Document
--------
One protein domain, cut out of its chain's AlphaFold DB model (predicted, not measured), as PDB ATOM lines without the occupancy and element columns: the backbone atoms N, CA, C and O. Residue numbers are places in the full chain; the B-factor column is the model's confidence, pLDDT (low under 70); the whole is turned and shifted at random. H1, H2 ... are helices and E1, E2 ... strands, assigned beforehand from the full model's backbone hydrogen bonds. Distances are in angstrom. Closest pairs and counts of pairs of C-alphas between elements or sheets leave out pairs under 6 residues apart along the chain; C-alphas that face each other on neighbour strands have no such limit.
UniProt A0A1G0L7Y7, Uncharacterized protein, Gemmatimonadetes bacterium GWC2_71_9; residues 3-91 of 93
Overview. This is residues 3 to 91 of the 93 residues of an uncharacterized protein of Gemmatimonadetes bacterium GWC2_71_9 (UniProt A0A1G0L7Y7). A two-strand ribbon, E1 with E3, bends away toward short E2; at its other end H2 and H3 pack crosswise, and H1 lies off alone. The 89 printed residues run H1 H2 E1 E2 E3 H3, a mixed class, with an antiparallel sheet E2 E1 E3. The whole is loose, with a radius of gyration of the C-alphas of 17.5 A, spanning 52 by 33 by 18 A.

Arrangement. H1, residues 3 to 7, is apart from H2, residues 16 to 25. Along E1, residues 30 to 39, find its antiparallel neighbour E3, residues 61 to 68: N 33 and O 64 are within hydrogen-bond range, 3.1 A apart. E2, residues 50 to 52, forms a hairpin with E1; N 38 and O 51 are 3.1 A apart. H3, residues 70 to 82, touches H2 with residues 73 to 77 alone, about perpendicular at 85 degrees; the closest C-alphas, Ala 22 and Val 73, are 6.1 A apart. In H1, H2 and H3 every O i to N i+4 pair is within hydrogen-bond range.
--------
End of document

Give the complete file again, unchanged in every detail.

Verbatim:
One protein domain, cut out of its chain's AlphaFold DB model (predicted, not measured), as PDB ATOM lines without the occupancy and element columns: the backbone atoms N, CA, C and O. Residue numbers are places in the full chain; the B-factor column is the model's confidence, pLDDT (low under 70); the whole is turned and shifted at random. H1, H2 ... are helices and E1, E2 ... strands, assigned beforehand from the full model's backbone hydrogen bonds. Distances are in angstrom. Closest pairs and counts of pairs of C-alphas between elements or sheets leave out pairs under 6 residues apart along the chain; C-alphas that face each other on neighbour strands have no such limit.
UniProt A0A1G0L7Y7, Uncharacterized protein, Gemmatimonadetes bacterium GWC2_71_9; residues 3-91 of 93
Overview. This is residues 3 to 91 of the 93 residues of an uncharacterized protein of Gemmatimonadetes bacterium GWC2_71_9 (UniProt A0A1G0L7Y7). A two-strand ribbon, E1 with E3, bends away toward short E2; at its other end H2 and H3 pack crosswise, and H1 lies off alone. The 89 printed residues run H1 H2 E1 E2 E3 H3, a mixed class, with an antiparallel sheet E2 E1 E3. The whole is loose, with a radius of gyration of the C-alphas of 17.5 A, spanning 52 by 33 by 18 A.

Arrangement. H1, residues 3 to 7, is apart from H2, residues 16 to 25. Along E1, residues 30 to 39, find its antiparallel neighbour E3, residues 61 to 68: N 33 and O 64 are within hydrogen-bond range, 3.1 A apart. E2, residues 50 to 52, forms a hairpin with E1; N 38 and O 51 are 3.1 A apart. H3, residues 70 to 82, touches H2 with residues 73 to 77 alone, about perpendicular at 85 degrees; the closest C-alphas, Ala 22 and Val 73, are 6.1 A apart. In H1, H2 and H3 every O i to N i+4 pair is within hydrogen-bond range.